There’s also terminology oddities. When setting up a new site for testing, the web interface requires a seed URL and to press a button marked “start mapping”, after which the term “mapping” is no longer used, and I’m told the system is “crawling”. Once the crawl was complete, I couldn’t see any results. It took a while for me to realise that “crawling” and “mapping” are the same thing (getting a list of candidate URLs) and after the mapping/ crawling stage, I need to then do a “scan”.

A major flaw is the ability to customise tests. In Tenon I can turn off tests on an adhoc basis if, for example, one particular test is giving me false positives, or I only want to test for level A failures. This is unavailable in Evinced’s web interface.

Another important but often-overlooked UI aspect of these “Enterprise” site scanners is the need to share results across the enterprise. While it’s common to sell “per-seat” licenses, it’s also necessary for the licensee to able to share information with managers, bean-counters, legal eagles and the like. Downloading a CSV doesn’t really help; it’s much more useful to be able to share a link to the results of a run and let the recipient investigate the reports and issues, but not let them change any configuration or kick off any new scans. This is missing in both Evinced and Tenon.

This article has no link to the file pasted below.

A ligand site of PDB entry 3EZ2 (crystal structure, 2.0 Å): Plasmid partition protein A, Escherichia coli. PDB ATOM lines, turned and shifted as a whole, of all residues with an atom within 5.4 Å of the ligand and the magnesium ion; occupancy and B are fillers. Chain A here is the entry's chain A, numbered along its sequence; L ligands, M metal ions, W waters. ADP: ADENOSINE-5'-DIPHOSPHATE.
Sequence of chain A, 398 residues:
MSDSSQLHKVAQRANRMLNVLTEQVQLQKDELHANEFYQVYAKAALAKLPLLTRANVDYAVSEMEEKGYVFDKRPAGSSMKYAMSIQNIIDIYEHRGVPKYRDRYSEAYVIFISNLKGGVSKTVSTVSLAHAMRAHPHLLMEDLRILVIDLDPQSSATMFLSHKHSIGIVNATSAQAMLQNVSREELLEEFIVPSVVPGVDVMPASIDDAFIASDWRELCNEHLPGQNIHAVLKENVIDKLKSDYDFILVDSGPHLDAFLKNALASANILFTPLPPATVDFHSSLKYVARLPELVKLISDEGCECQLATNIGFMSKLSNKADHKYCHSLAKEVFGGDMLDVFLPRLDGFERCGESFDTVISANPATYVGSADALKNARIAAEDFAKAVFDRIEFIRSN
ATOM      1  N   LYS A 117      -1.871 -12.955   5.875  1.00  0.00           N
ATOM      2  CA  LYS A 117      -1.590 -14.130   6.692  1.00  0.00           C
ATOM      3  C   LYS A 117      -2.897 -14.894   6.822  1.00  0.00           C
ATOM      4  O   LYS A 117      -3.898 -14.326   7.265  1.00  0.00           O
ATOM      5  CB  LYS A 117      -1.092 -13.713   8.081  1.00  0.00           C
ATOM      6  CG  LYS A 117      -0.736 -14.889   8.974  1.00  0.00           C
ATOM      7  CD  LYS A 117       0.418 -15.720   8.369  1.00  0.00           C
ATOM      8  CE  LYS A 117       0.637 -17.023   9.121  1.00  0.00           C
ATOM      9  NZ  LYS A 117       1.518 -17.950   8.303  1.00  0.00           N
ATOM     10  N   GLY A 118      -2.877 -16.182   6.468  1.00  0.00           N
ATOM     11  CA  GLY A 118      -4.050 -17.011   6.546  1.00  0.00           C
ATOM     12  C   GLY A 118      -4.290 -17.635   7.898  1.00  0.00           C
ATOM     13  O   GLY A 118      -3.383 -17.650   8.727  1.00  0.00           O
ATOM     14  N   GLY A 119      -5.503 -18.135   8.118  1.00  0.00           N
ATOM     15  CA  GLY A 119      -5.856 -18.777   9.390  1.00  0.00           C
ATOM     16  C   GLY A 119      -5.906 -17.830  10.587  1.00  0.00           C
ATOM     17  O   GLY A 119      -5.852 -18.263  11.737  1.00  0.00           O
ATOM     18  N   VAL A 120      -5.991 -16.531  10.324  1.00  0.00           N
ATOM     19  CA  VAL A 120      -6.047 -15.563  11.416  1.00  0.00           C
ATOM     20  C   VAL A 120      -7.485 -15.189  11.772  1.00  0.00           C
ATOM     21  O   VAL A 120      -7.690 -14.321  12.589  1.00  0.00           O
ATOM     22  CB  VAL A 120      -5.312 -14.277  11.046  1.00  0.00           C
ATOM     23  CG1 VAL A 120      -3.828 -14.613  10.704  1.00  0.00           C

The system is currently in Beta and definitely needs some proper usability testing with real target users and UI love. One niggle is the inaccuracy of its knowledge base (linked from the error reports). For example, about the footer element, Evinced says

Since the <footer> element includes information about the entire document, it should be at the document level (e.g., it should not be a child element of another landmark element). There should be no more than one ><footer> element on the same document

This is directly contradicted by the HTML specification, which says

The footer element represents a footer for its nearest ancestor sectioning content or sectioning root element… Here is a page with two footers, one at the top and one at the bottom… Here is an example which shows the footer element being used both for a site-wide footer and for a section footer.

I saw no evidence of this incorrect assumption about the footer element in the tests, however.

All in all, the ability of Evinced to identify repeated ‘components’ and understand the intended use of some splodge of JavaScriptted labyrinth of divs is a welcome feature and its main selling point. It’s definitely one to watch when the UX is sleeker (presumably when it comes out of Beta).

Reading List 270

Reading List 269